On both runs I heard the dog up on the cliff (somewhere) barking. So, waving goodbye to my newfound raft guide friends, I pulled out below Dixie to see if I could figure out what was going on. By then the rain was moderately heavy, and within 50 yards of mildly upward climbing, I hit vertical rock face, slick from the rain. I couldn’t find a ready way up that wouldn’t in all likelihood result in my imminent demise. No one knowing where I was, and having watched 127 Hours, I gave up. At the takeout I again ran into the raft guides. They had finished up with a great run!

The rain on Monday had everyone speculating Tuesday morning on the probability of a Tellico run. John McDonald had driven up the night before and was camping nearby. With the jury still out, and much back and forth messaging, John and Amy optimistically headed to the Tellico, while David and his group decided to remain on the Ocoee. I had other plans.

I pulled out a couple hundred yards downstream of Dixie Drive. Instead of approaching the dog from the bottom, I had decided to come in from above. I hiked (or climbed) straight up to the flume. Working my way upstream along the flume line (moderately challenging, do not try at home), I came to a point where the ground dropped away to sheer rock face. But from that point I was REALLY close. The dog, somewhere below, could certainly see me, аnd barking his head off, but I couldn’t see him, nor could I see any way to get to him from above either. How in the world?!? So I headed back down.

When I finally pulled out that day, I mentioned the dog to a ranger at the takeout. While he found my story interesting, he clearly had no interest in doing anything. I jokingly suggested that one way I could effect a rescue would be to get myself stuck up there, so the dog would get rescued when they rescued me. He agreed that would probably work, but added that they had no high ropes rescue team immediately available. All he’d be able to do was stand on the highway and use hand signals to show how many hours until the rescue team showed up. Undeterred, I called the local paper to see if I could turn it into a human interest story. No dice there either.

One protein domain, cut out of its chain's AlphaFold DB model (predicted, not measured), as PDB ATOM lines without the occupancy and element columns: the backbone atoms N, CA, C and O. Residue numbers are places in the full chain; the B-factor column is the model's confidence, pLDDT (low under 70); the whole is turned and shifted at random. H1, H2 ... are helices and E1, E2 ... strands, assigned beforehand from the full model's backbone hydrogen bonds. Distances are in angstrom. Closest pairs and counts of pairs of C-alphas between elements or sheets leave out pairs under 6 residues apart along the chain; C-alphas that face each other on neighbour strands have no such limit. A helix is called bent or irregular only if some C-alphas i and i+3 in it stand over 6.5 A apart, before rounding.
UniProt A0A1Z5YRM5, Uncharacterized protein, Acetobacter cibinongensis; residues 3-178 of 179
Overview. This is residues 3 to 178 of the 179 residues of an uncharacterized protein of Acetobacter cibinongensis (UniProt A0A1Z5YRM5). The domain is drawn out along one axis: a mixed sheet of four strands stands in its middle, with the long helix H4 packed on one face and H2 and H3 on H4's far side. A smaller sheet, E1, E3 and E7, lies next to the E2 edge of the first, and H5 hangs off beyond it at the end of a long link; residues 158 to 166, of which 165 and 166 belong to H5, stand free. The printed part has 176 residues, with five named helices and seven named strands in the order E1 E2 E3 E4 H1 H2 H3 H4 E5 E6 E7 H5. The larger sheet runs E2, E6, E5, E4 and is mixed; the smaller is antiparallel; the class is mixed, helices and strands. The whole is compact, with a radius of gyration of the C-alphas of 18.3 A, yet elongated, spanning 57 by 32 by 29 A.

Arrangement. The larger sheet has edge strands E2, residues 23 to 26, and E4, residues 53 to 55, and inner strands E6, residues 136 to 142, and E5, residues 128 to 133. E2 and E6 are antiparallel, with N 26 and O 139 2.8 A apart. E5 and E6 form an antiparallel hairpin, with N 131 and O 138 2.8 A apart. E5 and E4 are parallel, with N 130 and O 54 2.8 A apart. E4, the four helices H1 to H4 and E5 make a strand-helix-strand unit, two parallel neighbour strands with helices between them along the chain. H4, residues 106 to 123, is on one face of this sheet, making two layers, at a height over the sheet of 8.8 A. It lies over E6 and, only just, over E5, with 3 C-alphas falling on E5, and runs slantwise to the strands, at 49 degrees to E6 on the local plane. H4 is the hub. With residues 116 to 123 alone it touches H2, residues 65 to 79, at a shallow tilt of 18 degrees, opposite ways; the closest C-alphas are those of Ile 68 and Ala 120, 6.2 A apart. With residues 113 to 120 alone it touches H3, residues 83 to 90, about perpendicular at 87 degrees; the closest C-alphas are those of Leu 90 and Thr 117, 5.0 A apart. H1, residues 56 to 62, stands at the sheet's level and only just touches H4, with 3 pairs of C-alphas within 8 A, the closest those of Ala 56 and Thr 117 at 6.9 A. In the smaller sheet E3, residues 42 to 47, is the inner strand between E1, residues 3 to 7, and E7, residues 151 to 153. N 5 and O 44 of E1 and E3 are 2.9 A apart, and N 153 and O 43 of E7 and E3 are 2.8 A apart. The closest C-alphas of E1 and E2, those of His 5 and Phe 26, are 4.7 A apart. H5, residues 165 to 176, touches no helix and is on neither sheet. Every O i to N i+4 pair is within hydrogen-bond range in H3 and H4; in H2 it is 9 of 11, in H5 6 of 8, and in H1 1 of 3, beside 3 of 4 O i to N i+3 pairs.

At dinner that evening I caught up with Fast Fred and Josh (a rafting guide Fred has brought over to the dark side). Josh said that the dog had been up there since Saturday, at least four days. That was the first time I realized I didn’t know exactly how long he’d been up there, and that it could have been much longer.

By that evening I’d decided I was going to do something, even if I wasn’t sure what. In discussion with Amy and John, I decided I’d make another rescue attempt early the next morning. Amy and John would take a late start, and we’d meet up around noon. Amy cautioned not to get myself eaten, like a recent story of a man in India who had left his dogs in the house unfed for a long period of time. Greeatttt.

Thunder Rock was quiet that night, with Amy and I the only two in the campground. Amy pointed out later the next day that she could have murdered me in my sleep and no one would have known. Really, Amy is a cheery soul.

The sun had yet to break over the ridge when I started out the next morning. I packed everything I thought I could need, and parked in a pullover spot between Dixie Drive and Accelerator. I waded across with my boat and paddling gear (planning ahead in case the water came up before I was back), and then across again with my backpack and gear. Climbing up just below the dog was worth another shot now that it wasn’t raining. While unsuccessfully trying multiple paths up, the dog started barking again. Redoubling my resolve, I finally managed to get high enough to see the dog! A hound dog, with his head stuck over a small ledge, barking for all he was worth. But from where I was, I couldn’t find a way up that didn’t require scrabbling across at least 10-15 feet of cliff where any error would have … unfortunate consequences.